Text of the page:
BRAF mutations have been detected predominantly in sporadic MSI tumors.[218,219,220,221] These BRAF mutations are likely important in the serrated adenoma pathway which may include those cases that appear to have hyperplastic polyposis syndrome. This suggests that somatic BRAF V600E mutations may be useful in excluding individuals from germline mutation testing; however, there are limitations to the current studies that preclude this conclusion at this time. None of the studies clearly define the clinical criteria used to diagnose the families with Lynch syndrome, limiting the general application of the results to patients seen in the clinic setting. Furthermore, at least one person with a germline mutation in hMLH1 (mutation not described) had a colon cancer with a BRAF mutation. Recommendations on the use of somatic BRAF mutations for stratifying individuals for germline mutation testing can be made once a study is performed using a population of individuals who meet borderline clinical criteria for Lynch syndrome and who have had subsequent germline mutation testing. Correlation of BRAF mutation testing with the germline mutation testing in this population will define the test characteristics in the appropriate patient population to which such a test would be applied.
If a mutation is identified in an affected person, then testing for that same mutation could be offered to at-risk family members. If no mutation is identified in the affected family member, then testing would be considered uninformative for the at-risk family members. This would not exclude an inherited susceptibility to colon cancer in the family, but rather could indicate that current gene testing technology is not sensitive enough to detect the mutation in the hMSH2 or hMLH1 gene. The current sensitivity of testing is between 50% and 95%, depending on the methodology used. Clinically available tests may not detect large genomic rearrangements in hMSH2 or hMLH1 that may be present in a significant number of Lynch syndrome probands.[222,223,224] An assessment of 365 probands with suspected Lynch syndrome showed 153 probands with germline mutations in hMLH1 or hMSH2, 12 of 67 (17.9%) and 39 of 86 (45.3%) of which were large genomic alterations in hMLH1 and hMSH2, respectively. In this group of patients, other techniques such as Southern blotting or MLPA [226,227] may be necessary to rule out a disease-causing mutation in these genes. Recent studies have also shown that a subset of Lynch syndrome families who do not have detectable hMLH1, hMSH2, or hMSH6 germline mutations will have mutations in PMS2. The incidence of PMS2 germline mutations has been underappreciated.[228,229,230] One study reported an incidence of 2.2% for PMS2 mutations in 184 patients with suspected Lynch syndrome. In this same study, patients with PMS2 mutations presented with colorectal cancer 7 to 8 years later than those with hMLH1 and hMSH2 mutations. These families were small and did not fulfill Amsterdam criteria.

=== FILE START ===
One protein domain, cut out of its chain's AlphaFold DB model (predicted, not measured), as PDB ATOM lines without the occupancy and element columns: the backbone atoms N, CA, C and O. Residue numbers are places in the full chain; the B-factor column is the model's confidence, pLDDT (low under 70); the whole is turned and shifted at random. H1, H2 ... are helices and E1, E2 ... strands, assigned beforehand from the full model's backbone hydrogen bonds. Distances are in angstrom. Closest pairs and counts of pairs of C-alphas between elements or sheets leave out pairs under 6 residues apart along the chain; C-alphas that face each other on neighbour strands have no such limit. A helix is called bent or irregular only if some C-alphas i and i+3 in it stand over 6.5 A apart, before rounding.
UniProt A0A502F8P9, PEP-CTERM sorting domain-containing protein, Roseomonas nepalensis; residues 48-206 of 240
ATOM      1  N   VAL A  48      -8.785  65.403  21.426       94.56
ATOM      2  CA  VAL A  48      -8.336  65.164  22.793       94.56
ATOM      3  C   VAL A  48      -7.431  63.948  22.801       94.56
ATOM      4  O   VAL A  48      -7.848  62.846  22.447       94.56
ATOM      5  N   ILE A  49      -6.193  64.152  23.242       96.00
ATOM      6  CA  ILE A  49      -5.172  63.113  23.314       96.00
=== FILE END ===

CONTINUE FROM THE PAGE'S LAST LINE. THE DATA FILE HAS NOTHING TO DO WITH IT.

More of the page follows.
Alternatively, the family could have a mutation in one of the other Lynch syndrome-associated genes for which clinical testing is not currently available, or the pedigree may have a mutation in a yet-unidentified gene that causes Lynch syndrome or a predisposition to colon cancer. For example, deleterious mutations in the hMSH6 gene have been reported in fewer than 5% of patients suspected of Lynch syndrome.[202,232] Another explanation for a negative mutation test is that, by chance, the individual tested in the family has developed colon cancer through a nongenetic mechanism (i.e., it is a sporadic case), while the other cases in the family are really due to a germline mutation. Finally, failure to detect a mutation could mean that the family truly is not at genetic risk in spite of a clinical presentation that suggests a genetic basis. If no mutation can be identified in an affected family member, testing should not be offered to at-risk members. They would remain at increased risk of colorectal cancer by virtue of their family history and should continue with recommended intensive screening. (Refer to the Interventions/Lynch syndrome section of this summary for more information.)
There is overlap in the phenotype of families with Lynch syndrome and attenuated FAP as both syndromes can present with multiple colonic adenomas and extracolonic cancers. (Refer to the Attenuated FAP section of this summary for more information.) A clinical finding that would suggest AFAP over Lynch syndrome is fundic gland polyposis of the stomach. The presence of uterine, gastric, urinary, and/or ovarian cancers within a family would favor the diagnosis of Lynch syndrome. Genetic counseling for the affected individual is suggested to determine the best options for genetic testing.